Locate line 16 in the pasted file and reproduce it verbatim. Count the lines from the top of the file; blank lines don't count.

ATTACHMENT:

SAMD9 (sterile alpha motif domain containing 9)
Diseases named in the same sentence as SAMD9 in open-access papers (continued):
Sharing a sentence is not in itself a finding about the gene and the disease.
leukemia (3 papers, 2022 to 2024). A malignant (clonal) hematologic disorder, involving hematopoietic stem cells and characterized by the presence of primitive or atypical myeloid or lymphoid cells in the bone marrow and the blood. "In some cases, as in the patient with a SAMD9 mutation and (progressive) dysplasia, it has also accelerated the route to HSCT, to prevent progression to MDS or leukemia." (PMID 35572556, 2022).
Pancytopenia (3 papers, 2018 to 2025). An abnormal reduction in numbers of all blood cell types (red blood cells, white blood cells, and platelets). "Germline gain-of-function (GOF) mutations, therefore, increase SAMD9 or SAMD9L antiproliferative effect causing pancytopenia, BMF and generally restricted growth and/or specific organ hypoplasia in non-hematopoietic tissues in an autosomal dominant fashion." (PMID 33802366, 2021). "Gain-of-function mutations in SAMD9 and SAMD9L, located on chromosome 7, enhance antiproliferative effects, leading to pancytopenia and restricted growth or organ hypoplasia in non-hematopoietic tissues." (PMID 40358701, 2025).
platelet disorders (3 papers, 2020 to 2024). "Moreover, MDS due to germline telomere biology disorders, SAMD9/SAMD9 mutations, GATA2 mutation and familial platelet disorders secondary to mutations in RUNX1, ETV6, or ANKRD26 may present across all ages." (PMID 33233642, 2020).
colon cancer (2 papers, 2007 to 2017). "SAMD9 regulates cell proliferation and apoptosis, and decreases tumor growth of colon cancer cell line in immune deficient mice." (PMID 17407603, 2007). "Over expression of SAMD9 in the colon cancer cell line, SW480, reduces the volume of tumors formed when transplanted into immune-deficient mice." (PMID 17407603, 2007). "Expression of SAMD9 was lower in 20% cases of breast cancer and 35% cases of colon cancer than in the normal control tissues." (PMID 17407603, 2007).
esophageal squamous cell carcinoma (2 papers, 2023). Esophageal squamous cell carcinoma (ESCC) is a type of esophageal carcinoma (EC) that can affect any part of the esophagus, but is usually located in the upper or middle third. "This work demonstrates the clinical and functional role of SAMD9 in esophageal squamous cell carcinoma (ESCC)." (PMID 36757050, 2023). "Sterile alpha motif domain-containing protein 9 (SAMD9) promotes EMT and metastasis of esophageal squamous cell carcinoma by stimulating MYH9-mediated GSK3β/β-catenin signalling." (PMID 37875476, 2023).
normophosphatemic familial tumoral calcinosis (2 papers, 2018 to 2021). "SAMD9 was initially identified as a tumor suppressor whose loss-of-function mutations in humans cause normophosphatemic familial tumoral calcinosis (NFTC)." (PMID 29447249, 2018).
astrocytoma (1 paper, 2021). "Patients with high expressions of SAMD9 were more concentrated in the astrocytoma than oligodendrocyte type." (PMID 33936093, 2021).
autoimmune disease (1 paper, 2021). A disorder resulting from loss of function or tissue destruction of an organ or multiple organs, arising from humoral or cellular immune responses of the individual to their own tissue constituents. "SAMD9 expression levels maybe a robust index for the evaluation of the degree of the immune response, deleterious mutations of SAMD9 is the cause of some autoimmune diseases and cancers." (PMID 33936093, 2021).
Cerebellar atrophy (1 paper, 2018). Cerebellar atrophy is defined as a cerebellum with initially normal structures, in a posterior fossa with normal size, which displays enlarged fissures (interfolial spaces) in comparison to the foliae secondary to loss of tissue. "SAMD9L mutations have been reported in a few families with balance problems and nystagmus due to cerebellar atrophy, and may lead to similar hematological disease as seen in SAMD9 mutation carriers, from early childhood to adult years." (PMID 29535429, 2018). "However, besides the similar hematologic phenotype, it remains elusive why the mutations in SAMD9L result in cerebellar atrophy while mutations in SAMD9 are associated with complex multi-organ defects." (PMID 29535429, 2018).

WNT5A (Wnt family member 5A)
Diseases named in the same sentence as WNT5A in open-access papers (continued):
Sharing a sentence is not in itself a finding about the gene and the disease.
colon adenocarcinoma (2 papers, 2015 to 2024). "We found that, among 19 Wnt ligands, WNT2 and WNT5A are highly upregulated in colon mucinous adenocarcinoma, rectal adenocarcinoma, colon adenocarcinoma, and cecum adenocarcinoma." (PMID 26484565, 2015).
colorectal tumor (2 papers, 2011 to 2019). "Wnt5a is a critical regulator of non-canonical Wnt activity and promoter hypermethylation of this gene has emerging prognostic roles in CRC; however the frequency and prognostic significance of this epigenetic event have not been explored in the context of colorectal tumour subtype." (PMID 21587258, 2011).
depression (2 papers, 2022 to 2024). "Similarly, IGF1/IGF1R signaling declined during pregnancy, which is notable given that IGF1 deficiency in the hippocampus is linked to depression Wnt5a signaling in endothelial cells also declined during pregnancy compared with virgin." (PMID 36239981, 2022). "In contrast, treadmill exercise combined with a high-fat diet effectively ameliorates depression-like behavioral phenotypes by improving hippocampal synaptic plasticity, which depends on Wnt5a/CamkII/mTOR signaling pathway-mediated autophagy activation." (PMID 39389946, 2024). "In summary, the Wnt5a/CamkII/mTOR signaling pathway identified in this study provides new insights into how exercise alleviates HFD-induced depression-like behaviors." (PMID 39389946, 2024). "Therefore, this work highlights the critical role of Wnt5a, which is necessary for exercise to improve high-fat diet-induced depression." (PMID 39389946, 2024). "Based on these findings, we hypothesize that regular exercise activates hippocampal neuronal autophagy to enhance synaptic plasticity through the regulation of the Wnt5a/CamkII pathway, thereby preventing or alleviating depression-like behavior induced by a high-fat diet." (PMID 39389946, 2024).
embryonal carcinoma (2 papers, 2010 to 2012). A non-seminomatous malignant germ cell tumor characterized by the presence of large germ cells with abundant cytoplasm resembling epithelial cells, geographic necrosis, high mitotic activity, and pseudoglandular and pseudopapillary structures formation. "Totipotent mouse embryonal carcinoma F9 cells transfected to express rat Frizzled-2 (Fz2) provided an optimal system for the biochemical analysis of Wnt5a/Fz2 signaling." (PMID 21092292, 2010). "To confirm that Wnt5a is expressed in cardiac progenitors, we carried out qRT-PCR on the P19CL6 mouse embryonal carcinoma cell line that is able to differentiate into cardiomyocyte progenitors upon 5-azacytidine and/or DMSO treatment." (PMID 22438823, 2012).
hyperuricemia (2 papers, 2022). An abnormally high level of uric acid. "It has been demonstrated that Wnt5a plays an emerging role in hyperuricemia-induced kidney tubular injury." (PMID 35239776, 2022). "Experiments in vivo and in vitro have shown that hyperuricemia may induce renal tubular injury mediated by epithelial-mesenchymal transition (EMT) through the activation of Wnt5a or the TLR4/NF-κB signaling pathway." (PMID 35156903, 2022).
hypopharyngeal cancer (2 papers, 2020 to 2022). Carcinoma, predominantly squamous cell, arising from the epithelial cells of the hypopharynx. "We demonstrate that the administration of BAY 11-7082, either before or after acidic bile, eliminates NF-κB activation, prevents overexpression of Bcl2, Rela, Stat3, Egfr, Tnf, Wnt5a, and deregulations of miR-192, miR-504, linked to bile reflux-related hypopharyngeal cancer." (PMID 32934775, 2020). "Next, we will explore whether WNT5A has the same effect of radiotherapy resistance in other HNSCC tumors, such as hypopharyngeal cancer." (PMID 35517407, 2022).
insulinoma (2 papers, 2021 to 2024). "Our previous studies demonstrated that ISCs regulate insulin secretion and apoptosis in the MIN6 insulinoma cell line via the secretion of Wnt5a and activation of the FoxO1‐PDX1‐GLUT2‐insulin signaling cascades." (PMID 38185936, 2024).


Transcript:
colon adenocarcinoma (2 papers, 2015 to 2024). "We found that, among 19 Wnt ligands, WNT2 and WNT5A are highly upregulated in colon mucinous adenocarcinoma, rectal adenocarcinoma, colon adenocarcinoma, and cecum adenocarcinoma." (PMID 26484565, 2015).